Exercise intensity – What’s right for me?

§ November 7th, 2010 § Filed under News § 18 Comments

Coming to a new class or embarking on a fitness program can be an exciting and motivating time.  However, it is important to start at the right level of intensity or risk failure.  If this happens, then all that initial enthusiasm can easily wane.  A lot of people assume that they have to work at maximum effort to progress.  This isn’t true.

If exercise is new to you and your fitness levels are low, it can counter-productive to work too hard.  In fact, it is almost certainly going to be more beneficial to work at a low level of intensity.  Basically, if you’re doing a one hour exercise class as a beginner and you build up to a mild sweat over the first ten minutes and maintain that level of work and perspiration consistently for the rest of the class, you are doing enough to improve cardiovascular fitness and burn fat.

If you were being given a gym program by a fitness trainer for example, then you would be given one-to-one supervision and the program would be specific to your own goals and current fitness levels.  However, if you are in a group exercise class, then you may need to pay closer attention yourself to your level of intensity and tone it down if necessary.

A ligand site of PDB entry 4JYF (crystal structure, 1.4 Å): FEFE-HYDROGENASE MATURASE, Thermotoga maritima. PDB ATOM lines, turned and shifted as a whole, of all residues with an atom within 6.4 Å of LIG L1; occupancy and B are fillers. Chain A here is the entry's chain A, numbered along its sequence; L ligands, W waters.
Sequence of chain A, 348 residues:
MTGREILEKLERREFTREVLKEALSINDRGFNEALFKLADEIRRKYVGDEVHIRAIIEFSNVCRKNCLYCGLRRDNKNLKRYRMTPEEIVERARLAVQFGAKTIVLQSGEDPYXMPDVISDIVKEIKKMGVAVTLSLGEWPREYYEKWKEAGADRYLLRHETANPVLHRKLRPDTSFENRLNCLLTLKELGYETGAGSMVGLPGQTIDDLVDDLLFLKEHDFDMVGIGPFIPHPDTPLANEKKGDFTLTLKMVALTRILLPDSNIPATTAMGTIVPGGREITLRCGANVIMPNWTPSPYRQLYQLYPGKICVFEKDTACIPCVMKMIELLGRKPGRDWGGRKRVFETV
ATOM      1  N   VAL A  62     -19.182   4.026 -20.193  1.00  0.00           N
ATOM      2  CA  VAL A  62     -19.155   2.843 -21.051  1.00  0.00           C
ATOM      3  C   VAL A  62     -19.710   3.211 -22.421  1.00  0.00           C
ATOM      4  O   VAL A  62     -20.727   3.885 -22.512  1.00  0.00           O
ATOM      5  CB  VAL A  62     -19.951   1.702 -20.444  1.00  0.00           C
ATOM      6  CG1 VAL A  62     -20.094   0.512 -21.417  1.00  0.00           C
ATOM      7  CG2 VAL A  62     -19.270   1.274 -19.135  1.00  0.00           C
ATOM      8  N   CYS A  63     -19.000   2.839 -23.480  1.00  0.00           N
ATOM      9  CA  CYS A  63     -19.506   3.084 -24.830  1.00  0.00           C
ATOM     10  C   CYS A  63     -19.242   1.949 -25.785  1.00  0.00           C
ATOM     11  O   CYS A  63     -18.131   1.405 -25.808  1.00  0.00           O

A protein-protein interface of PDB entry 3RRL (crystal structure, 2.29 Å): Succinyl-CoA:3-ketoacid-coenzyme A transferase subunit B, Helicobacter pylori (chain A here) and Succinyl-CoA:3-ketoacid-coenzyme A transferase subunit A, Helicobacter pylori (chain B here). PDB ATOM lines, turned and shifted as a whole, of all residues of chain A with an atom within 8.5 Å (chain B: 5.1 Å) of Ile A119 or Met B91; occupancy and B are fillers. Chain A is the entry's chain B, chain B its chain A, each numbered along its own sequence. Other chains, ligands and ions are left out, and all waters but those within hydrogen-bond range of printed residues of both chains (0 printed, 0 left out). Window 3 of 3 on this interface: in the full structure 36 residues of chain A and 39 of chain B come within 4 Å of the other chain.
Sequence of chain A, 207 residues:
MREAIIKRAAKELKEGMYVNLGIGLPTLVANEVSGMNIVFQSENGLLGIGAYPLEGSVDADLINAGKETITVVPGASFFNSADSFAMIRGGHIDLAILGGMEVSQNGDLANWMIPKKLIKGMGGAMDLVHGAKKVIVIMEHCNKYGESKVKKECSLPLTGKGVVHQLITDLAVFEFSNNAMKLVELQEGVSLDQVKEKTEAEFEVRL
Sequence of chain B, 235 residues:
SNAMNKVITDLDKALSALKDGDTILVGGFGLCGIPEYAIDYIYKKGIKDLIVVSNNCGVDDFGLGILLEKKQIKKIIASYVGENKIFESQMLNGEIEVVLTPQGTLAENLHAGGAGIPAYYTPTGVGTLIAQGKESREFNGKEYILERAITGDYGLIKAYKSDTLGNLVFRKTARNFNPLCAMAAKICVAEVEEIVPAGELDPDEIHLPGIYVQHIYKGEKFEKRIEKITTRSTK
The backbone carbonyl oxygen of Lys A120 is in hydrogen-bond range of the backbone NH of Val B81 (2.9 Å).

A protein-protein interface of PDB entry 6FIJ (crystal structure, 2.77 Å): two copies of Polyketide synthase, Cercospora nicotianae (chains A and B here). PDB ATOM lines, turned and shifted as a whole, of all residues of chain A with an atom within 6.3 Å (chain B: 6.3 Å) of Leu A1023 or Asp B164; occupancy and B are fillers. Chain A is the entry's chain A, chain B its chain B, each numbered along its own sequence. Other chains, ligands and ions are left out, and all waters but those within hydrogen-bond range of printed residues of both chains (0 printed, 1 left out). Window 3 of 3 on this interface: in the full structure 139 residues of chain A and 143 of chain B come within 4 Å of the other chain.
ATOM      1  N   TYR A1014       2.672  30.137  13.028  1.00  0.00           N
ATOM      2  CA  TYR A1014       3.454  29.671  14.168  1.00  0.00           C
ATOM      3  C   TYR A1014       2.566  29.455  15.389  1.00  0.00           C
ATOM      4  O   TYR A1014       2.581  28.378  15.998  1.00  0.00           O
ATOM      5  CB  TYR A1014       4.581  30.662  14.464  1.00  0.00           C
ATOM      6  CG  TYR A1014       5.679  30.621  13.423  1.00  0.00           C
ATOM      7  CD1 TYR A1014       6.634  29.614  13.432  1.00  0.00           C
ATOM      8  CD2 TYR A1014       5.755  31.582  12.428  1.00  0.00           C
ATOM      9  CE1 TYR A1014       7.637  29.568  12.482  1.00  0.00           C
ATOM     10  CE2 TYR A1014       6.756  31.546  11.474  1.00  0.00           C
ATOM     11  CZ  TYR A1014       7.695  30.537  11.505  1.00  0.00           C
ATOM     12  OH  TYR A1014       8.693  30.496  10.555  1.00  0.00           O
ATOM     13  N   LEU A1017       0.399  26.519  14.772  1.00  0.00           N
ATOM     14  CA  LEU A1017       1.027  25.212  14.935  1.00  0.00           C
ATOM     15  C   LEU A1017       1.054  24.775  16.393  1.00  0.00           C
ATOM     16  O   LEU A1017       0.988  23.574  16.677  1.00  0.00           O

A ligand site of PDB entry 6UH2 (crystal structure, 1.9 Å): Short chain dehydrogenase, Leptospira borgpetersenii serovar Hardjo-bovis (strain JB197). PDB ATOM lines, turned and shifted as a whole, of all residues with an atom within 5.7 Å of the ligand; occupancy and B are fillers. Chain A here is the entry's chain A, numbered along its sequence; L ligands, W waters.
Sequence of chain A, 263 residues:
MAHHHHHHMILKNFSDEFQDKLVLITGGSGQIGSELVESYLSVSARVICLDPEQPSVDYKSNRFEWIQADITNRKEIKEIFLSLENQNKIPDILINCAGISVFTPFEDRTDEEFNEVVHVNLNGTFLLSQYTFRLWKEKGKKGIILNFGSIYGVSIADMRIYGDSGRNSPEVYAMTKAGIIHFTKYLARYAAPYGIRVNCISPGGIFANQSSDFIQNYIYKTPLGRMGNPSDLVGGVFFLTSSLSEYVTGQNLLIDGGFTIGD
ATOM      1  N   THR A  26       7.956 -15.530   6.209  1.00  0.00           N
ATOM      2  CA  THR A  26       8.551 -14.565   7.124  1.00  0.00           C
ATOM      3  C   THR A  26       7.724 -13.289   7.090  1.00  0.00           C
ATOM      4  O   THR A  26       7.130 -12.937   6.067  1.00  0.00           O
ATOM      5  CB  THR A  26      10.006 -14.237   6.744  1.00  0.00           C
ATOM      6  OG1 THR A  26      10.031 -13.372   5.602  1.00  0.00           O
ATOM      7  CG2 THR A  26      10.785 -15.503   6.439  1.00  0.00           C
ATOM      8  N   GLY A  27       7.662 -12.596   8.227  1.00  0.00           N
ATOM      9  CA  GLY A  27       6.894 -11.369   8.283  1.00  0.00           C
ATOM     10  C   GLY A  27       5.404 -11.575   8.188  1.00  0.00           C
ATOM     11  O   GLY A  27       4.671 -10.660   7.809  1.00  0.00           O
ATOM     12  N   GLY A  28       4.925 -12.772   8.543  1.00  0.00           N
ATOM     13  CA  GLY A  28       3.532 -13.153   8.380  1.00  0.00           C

If there is someone next you in a circuit training class and they are working really hard, don’t feel that you have to work at the same intensity.  It is nice to have some friendly competition sometimes, but if you over-do it and it leads you to give up on your exercise program, then it is surely not a good thing.

What happens when in the body during intense exercise?  A by-product of very intense exercise (eg, 9 or more out of 10 effort) is lactic acid.  This builds up when the working muscles can’t sustain such a level of intensity for long.  You may feel a burning sensation and extreme fatigue in the muscles.  Regular exercisers who are used to pushing themselves hard will be used to reaching this level and may find training benefits from doing so.  However, for a beginner it should be avoided.  Also, working this hard very quickly uses up the body’s stores of glycogen (stored energy in the muscles, red blood cells and organs) and doesn’t burn fat effectively.  Keeping at about 6/10 effort and being confident that it is possible to maintain this level for a whole 1 hour session is the best way to work for a beginner.

Until approximately 15-20 minutes (this can vary a little from one person to another) at the start of an exercise session, the body is mainly burning glycogen.  At around 15-20 mins the amount of fat used increases and the amount of glycogen decreases.  This is best achieved if the warm up is progressive, eg; start at 2-3 out of 10 and bit by bit increase intensity and aim for 5-6 out of 10 after approximately 10 minutes.  If we maintain this and then go past the 15-20 minute point, the body will mainly be burning fat.  However, if the level of effort goes up to 8 or more out of 10 (eg, jogging and then sprinting), then the body will recruit more glycogen again, depleting your stores and fatigue may set in, which is best avoided for a beginner.

If you would like any advice on how to tone down the intensity level of an exercise, just ask your instructor.  They are there to help you.  If you would like any further advice, please get in touch.

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18 Responses to “Exercise intensity – What’s right for me?”